Independent reporting on politics remains nearly absent from the Saudi
press, CPJ's analysis found. While newspapers occasionally criticize the
performance of low-level government ministries or public institutions,
critical coverage of the royal family, friendly foreign governments, rampant
corruption, regional divisions, and oil revenue allocations remain
off-limits. Debate over major foreign policy positions and the concerns of
the country's disenfranchised Shiite minority are also considered banned

The fiercest press freedom battles, however, are being fought over coverage
of religious issues. The most enterprising Saudi journalists have sought to
challenge what they see as the monopolization of Saudi society by hard-line
members of the religious establishment who promote extreme positions. Their
coverage remains heavily circumscribed because of enormous pressure brought
by religious clerics, preachers, activists, and their allies in the

At the heart of this tension is the generations-old alliance between the
ruling Al-Saud family and followers of the 18th-century cleric Muhammad Ibn
Abdel Wahab, whose strict teachings form the basis of the country's official
Wahhabi doctrine. The modern kingdom of Saudi Arabia, founded in 1932,
continues a political bargain forged centuries ago: The Al-Saud wield
political power, guarantee security, and uphold the country's Islamic
character while the Wahhabi clergy provide spiritual authority and lend
legitimacy to the Al-Saud's rule. In practice, this give-and-take has meant
ever-shifting margins of freedom for the press. Even when the government is
inclined to allow greater press criticism, it has been quick to accommodate
the concerns of religious constituencies.

So today Saudis take their frankest discussions about religion and politics
to non-Saudi publications or other venues. The candid debates that Saudis
have in their homes, in discussion groups known as diwaniyas, in coffee
shops, on satellite television, or on the Internet are far better indicators
of the nation's discourse than what is typically found in mainstream

In compiling this report, CPJ interviewed more than 80 reporters, writers,
editors, and intellectuals in Riyadh, Jeddah, Dhahran, Dammam, and Qatif and
met with officials from the information and interior ministries during two
fact-finding missions, in July 2005 and in February of this year. Many
reform-minded Saudi journalists believe far more can be done to reflect
frank discourse and diverse voices in the national media. They argue that
press reforms are in the country's long-term interest-as a way to confront
serious domestic issues such as poverty and corruption and as a means to
marginalize violent religious extremism.

Although newspapers are privately owned, the state exerts tremendous
influence over what is reported. The government approves the appointments of
editors-in-chief, a process that journalists say is done behind closed doors
with the oversight of Prince Nayef bin Abdel Aziz, the powerful interior
minister. In practice, though not by law, newspapers require the financial
or political backing of a member of the royal family. Unlike in other parts
of the region, "opposition journalism" simply doesn't exist in Saudi Arabia.
While some columnists have criticized low-level ministers, news coverage is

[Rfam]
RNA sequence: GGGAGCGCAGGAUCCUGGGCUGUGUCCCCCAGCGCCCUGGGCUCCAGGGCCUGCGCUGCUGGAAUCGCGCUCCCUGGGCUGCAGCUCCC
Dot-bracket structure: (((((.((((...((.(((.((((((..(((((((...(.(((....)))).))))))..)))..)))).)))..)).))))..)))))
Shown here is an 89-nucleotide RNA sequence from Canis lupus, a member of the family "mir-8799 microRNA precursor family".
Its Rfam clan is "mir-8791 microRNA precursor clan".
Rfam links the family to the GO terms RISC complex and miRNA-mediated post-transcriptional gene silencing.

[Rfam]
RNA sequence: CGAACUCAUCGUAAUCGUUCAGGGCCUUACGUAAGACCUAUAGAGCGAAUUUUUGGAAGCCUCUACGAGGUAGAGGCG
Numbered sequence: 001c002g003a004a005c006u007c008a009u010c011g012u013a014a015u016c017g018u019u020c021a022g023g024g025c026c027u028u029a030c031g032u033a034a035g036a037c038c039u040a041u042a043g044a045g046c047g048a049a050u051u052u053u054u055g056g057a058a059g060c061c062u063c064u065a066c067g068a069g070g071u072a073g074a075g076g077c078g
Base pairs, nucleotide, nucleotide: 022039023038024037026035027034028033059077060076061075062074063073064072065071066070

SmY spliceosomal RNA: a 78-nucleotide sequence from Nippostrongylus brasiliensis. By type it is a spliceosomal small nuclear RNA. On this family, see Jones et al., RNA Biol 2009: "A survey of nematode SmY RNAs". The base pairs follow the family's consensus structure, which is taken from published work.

typically devoid of anything reflecting negatively on the royal family,
high-ranking officials, and the country's religious clerics and

Top editors and most journalists view themselves as defenders of the ruling
Al-Saud family, and government officials ensure allegiance by applying
behind-the-scenes pressure-issuing directions on sensitive stories, banning
coverage of certain topics, and taking punitive actions against journalists.
Over the past decade, CPJ research shows, dozens of editors, writers,
academics, and other media critics have been suspended, dismissed from their
jobs, or banned from appearing in the Saudi press. The actions came by
government order, the intervention of religious leaders, or at the
initiative of editors. Other journalists have faced detention, questioning
by security authorities, and travel bans.

Despite the daunting restrictions, Saudi Arabia's media environment has
markedly improved since the 1990s. Citing the influence of satellite
television and the Internet, journalists say the media have undergone a
gradual liberalization since the 1990-91 Gulf War, when the Saudi press
notoriously failed to report Saddam Hussein's invasion of Kuwait. But the
most significant changes occurred after September 11, 2001. Responding to
international critics who linked Saudi terrorism to the lack of basic
liberties in the kingdom, the government loosened the shackles on the
domestic press, and newspapers began to address social problems and
religious extremism.

Another watershed came in March 2002, when a fire broke out at a girls'
school in the holy city of Mecca, killing 15 students. When allegations
surfaced that the feared religious police, or mutawaeen, had slowed rescue
operations because girls inside the burning building were not wearing the
requisite black body covering, newspapers made an unprecedented show of
defiance. The mutawaeen, who use the formal title of the Committee for
Propagating Virtue and Preventing Vice, were said to be "preventing life and
propagating death" in the daily Okaz. The leading daily Al-Riyadh commented
that the fire reflected prejudicial attitudes toward women. The government
eventually removed the cleric in charge of girls' education and transferred
oversight to the Education Ministry.

At about the same time, other writers were testing the limits of what could
be published. The poet Abdel Mohsen Mosallam stunned colleagues when he
wrote a verse for the daily Al-Madina that accused the country's